Referring to a number of literary genres (termed “Dichtarten”) such as drama, elegy, novel, parody, and satire, Goethe assumes that all genres can be reduced to those three forms which he conceives of as a kind of deep structures (“wesentliche Formen”) that may be observed in every literary work, independently of its genre. Every single work is characterized by a particular compound of the three forms. In the present context it is important to note that Goethe does not attach the three forms to groups of texts, thereby dismissing the idea of classifying texts. Instead, he suggests that the forms usually occur together (although he refers to Homer’s epics as examples of pure Epic).

As in the case of text types, Goethe’s notions are not meant to classify texts but to characterize the special shape of individual texts. Like text types, Epic, Lyric, and Drama are considered to be historically stable notions that refer to gradual properties. Furthermore, these terms are apparently derived from the surface structures of texts, i.e. from historically varying genres that Goethe considered paradigmatic (such as Homer’s epics). At the same time, they are supposed to refer to deep structures that can be observed in texts of all genres. However, while Goethe considers only works of literary art, text types are neutral to the question of literariness.

Goethe’s conception remained influential up to the middle of the 20th century. Staiger (1946) develops a threefold typology of literary modes on the basis of Goethe’s original conception. The genre triad is replaced by the comparative/functional categories in the sense of ‘natural forms’ even though Staiger implicitly retains the classifying genre notions. He refers to them using nouns and to the comparative categories using adjectives. On this basis, Staiger ([1943] 1957: 112) concludes that Kleist’s narratives, being novellas, are epics in the generic/classifying sense, and dramatic in the comparative/functional sense, thus blurring the conceptual shift between the two categories. While the classifying notions, according to Staiger (1946: 8), refer to patterns that underlie constant change and innovation, the comparative notions refer to the “tonality” or mode of texts and are supposedly invariant. Staiger ties the comparative categories to general anthropological attitudes such that lyric texts allegedly reveal the lyric dimension of human nature.

Although the terms ‘natural forms’ and ‘text types’ as well as their scopes are different, and although the criteria by which the notions are determined diverge widely, Goethe’s idea of modifying the traditional generic notions in a comparative/functional sense continues to be felt in the modern concept of text type.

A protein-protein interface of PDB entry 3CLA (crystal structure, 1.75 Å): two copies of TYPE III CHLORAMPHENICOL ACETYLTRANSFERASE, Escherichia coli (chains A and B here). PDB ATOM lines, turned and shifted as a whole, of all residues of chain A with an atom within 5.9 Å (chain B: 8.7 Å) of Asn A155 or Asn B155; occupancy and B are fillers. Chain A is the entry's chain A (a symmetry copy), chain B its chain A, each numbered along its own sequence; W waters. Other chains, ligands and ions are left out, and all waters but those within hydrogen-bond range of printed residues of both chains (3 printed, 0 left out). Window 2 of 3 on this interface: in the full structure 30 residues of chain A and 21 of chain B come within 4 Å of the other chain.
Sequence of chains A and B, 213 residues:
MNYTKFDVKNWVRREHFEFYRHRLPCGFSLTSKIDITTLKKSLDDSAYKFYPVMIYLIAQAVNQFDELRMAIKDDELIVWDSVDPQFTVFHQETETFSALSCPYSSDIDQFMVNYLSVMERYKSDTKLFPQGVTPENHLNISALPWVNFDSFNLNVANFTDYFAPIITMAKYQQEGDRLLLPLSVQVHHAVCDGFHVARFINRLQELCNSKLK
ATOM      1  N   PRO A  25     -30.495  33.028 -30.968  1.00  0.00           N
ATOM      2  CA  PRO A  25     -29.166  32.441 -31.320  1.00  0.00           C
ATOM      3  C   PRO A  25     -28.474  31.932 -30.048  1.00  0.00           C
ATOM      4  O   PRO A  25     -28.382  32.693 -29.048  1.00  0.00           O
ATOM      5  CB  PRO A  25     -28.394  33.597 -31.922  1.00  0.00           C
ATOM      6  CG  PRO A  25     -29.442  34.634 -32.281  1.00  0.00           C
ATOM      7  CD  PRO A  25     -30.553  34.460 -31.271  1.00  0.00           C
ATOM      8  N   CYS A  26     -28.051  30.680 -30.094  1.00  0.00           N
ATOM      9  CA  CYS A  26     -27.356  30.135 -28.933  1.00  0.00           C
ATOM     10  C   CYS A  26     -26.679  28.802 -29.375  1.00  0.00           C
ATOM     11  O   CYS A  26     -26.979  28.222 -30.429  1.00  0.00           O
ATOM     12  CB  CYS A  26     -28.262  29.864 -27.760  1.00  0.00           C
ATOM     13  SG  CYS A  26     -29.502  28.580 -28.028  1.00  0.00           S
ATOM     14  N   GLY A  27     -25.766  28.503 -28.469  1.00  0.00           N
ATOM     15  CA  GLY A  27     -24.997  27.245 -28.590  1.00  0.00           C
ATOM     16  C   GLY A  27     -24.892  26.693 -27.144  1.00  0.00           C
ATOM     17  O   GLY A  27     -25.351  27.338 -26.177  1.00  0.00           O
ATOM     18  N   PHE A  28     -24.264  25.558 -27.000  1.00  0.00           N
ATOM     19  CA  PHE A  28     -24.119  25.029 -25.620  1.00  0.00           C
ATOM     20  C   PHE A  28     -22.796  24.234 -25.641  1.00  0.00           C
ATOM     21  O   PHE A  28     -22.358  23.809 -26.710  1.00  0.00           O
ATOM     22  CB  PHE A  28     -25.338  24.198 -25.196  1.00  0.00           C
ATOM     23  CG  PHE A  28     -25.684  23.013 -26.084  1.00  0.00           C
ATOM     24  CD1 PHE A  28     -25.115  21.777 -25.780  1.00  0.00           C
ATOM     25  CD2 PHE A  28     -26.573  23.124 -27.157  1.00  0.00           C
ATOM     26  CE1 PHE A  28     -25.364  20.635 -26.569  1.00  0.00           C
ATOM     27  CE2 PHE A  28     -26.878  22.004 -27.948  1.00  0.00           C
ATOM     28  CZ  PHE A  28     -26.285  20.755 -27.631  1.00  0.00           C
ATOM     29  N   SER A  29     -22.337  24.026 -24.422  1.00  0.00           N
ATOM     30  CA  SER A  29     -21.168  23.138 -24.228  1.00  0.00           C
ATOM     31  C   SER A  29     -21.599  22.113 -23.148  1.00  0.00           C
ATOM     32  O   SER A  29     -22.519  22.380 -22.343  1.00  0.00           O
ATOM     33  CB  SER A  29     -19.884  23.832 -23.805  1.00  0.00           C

A related concept in recent/modern literary studies is Hempfer’s (1973) ways of writing (“Schreibweisen”). His approach is worth mentioning because he distinguishes what Staiger and his followers amalgamate. Ways of writing are meant to be historically stable notions capturing deep structures while genres (“Gattungen”) are historically varying conventions. Hempfer’s examples of ways of writing are the narrative (“das Narrative”), the dramatic (“das Dramatische”), the satirical (“das Satirische”), etc. The transhistorical deep structures of the narrative and the dramatic are determined by the communicative situation. The deep structures of satire, by contrast, are determined by different properties. While Hempfer’s distinction of the narrative and the dramatic goes back to Plato, his notions are different from the point of view of concept structure. Again, text types and ways of writing have in common that they do not classify texts but characterize them. However, in contrast to text types, Hempfer’s ways of writing, like Goethe’s and Staiger’s, are obviously derived from generic notions and lack a unified criterion. Hempfer’s structural approach is refined and naturalized by Zymner (2003) who conceives of ways of writing as dispositions that can have certain effects.

What all these conceptual variants, including text types, have in common is that they are categories aimed at characterizing aspects of style. They differ from one another in that they focus on different aspects. While text types, as defined here, refer to temporal structures, Goethe’s natural forms and Staiger’s styles evoke traits of human nature; as for Hempfer’s ways of writing, they are rooted in, among other things, communicative situations.

Narratological Conceptions